The Outcasts with support from The Lee Harveys and Mohican Jack
Friday 5th April 2013 – Auntie Annies, Belfast
This reviewer has spent more time in Auntie Annies than is necessary. But gigs like this make it worthwhile.
This is the debut gig for Mohican Jack. Formed from the remnants of Cut Throat (a late 90’s punk group who later evolved into Runnin’ Riot), their songs are a mixture of the speed and aggression of US hardcore with the melodic touches of Oi. At times shambolic and at other times menacing, they are ones to watch.
The Lee Harveys offer a more melodic take on 77 punk rock. Although the band are enjoyable and the songs are boppable enough, they are one dimensional and begin to grate quite quickly. Odd that they list The Cramps as a band they enjoy listening to, as they haven’t picked up their ability for a groovy, demented riff.
With the ‘Good Vibrations’ film on general release, The Outcasts have a higher profile than ever. They take to the stage buoyed by the momentum and proceed to demolish Auntie Annies. Everyone excels on their instruments: Martin Cowan throws out those riffs with menace, Greg Cowan holds things with his busy but unfussy bass playing, Raymond Falls hammers the beat and Petesy Burns (ex Stalag 17/F.U.A.L/A-Political) is a sterling replacement for Getty on guitar.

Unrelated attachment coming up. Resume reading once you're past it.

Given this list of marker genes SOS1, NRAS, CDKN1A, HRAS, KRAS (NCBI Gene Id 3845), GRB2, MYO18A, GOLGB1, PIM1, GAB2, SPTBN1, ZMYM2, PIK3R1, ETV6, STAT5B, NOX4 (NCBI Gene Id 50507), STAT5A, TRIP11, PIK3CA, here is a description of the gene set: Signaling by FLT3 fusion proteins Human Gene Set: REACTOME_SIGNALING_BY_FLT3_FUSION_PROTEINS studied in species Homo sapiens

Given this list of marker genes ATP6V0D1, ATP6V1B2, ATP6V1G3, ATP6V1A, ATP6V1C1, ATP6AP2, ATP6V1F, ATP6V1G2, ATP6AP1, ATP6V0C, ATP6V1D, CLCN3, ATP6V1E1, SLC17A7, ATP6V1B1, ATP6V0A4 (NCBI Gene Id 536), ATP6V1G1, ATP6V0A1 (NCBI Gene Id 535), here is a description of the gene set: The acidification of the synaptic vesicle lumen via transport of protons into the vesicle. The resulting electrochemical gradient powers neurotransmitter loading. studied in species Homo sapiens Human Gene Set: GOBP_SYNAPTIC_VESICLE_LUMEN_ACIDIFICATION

They may have been seen as the nasty bastards of the Harp Bar with the squad of nutcases for fans, but their songs aren’t nasty or nihilistic. They run the gauntlet of genres, which makes for a more diverse gig. Punk pop (NOT pop punk, there’s a difference), punk, post punk, rockabily and the choppy reggae like riffs of ‘Magnum Force’ all get thrown into the mix.
While the performances are spot on, the setlist is a cause for concern. Aside from ‘Beating and Screaming’, it is pretty much the same set that this writer has seen the band perform a number of times since their 2011 reformation. There seems to be little interest from the band in either digging into the back catalogue (‘Machine Gun’ and ‘Swamp Fever’ would be good to hear) or coming up with new material.
It’s known that there is at least one song (‘Ghetto Blaster’) which was played live but never recorded. And Martin Cowan has mentioned that there is another song called ‘Hells Bells’ (not the AC/DC one) that was in consideration at one point. So there’s two newish songs that could be played live that would prove that the band aren’t just reforming for the sake of it, but because they have something to offer.
Their contemporaries, The Defects, have been ploughing this furrow for a while. And it has paid off as the band are now considered to be a current band who still have something to offer. This writer believes that this is a route that The Outcasts need to take. Or they can see their pulling power rapidly diminish.
The Outcasts are at the crossroads: either change the set to retain interest or be content to be wheeled out for a night of nostalgia.